by helen on July 12, 2011

20 Day PR Challenge - improve you reputationHow to pick the right parties to meet the right people

Research your communications channels

If you’re beginning to wonder how much more research and planning you have to do before you can start with the real business of improving your reputation – well, we’re nearly there!

But first – you need to do a little detective work with the help of the internet, friends and family, and your business contacts.

It’s work – honestly!

Today’s task will help you make sure that when you start raising your profile – you’ll be doing it the right way, with the right people.

If your target audience are big consumers of media, research your local channels – listen to and watch the programmes you are thinking of targeting, read the local papers and magazines. Study how other organisations are successfully getting into the media – get to know the journalists’ bylines and faces so you know who has a particular interest in your industry/area.

Some useful ways to research the media include:

www.nsdatabase.co.uk – The Newspaper Society website provides a list of local newspapers, searchable by title, town, county and others. It provides links to websites, phone numbers, whether they’re paid for or free, frequency, circulation, penetration, as well as a demographic of the local area.

Another way to find publications, websites and other media channels in specific industries or areas is to check the reading list of press cuttings agencies. Bit of a cheeky thing to do – but there are plenty on the internet that you can peruse for free!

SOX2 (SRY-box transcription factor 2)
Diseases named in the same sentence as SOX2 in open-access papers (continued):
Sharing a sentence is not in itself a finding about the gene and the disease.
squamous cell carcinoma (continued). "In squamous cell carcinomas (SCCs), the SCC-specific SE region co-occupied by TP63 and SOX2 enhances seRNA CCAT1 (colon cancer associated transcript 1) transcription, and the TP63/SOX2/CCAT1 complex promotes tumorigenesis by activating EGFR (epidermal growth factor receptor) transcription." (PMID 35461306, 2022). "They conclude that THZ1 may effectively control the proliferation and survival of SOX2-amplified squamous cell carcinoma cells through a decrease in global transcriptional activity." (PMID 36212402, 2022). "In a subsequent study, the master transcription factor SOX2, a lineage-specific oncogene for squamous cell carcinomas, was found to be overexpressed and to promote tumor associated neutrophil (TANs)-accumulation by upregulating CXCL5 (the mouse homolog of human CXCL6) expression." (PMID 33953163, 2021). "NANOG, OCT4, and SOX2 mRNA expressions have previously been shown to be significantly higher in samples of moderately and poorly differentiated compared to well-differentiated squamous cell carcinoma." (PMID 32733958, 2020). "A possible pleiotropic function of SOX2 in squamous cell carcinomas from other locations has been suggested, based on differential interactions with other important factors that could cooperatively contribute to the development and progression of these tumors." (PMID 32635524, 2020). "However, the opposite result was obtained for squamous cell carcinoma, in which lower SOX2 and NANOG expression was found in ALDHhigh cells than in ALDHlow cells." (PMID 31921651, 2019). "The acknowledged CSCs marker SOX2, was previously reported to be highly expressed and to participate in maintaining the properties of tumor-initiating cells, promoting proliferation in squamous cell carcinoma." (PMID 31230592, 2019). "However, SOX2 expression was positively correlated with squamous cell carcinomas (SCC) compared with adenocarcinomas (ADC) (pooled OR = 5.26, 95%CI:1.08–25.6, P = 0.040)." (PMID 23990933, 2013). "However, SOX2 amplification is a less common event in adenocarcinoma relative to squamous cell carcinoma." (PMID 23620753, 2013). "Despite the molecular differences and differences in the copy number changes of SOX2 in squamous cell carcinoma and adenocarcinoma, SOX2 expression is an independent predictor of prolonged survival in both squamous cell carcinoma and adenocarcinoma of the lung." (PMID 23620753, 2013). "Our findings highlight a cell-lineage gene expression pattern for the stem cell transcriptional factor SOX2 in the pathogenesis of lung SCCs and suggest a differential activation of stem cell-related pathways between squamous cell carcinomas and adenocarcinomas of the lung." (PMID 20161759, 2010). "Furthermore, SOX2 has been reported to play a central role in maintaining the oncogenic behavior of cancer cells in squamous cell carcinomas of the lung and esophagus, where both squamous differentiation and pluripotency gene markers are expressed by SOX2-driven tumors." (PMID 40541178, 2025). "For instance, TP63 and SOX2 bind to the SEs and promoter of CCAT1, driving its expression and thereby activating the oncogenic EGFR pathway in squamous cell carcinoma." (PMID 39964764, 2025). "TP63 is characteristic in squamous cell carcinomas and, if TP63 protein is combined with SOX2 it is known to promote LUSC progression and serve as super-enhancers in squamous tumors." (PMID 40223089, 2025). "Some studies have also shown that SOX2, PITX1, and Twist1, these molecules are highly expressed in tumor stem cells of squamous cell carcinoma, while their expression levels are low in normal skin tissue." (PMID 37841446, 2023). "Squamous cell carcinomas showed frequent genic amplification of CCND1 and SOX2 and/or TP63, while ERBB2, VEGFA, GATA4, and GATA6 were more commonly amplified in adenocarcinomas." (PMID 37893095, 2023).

Durrants has a great media database where you can search forUK national newspapers, regional newspapers, consumer, trade and technical press, broadcast, webs & wires, plus international media, and global sources. Well worth a visit if you’re building a database.

http://www.radio-now.co.uk is a database of BBC and commercial stations with coverage and contact details for national and regional channels.

Once you have identified the channels you think will be right for you, visit their websites, find them on Twitter and Facebook and engage with them.

Create a database – contact name, organisation, email, phone, interests – so that you have all the information you need to hand whenever you need it.

This is also a good time to find all the networking groups, meetings, exhibitions and events coming up in your area.

Heather Townsend of Joined Up Networking has some great tips in this short video that will get you started and enable you to easily build a list of events you’d like to attend in the future.

As Heather suggests – it’s a great idea to ask the type of people you are targeting where they network, and which publications (offline and online) they read regularly. It also gives you a question to ask people you meet at networking events – something which gets them talking, which provides you with useful information, and which doesn’t come across as a hard sell!

So go on, get snooping – ask your friends, family, colleagues, clients, prospects and build those lists!

Photo courtesy Jim Parry, Creative Commons

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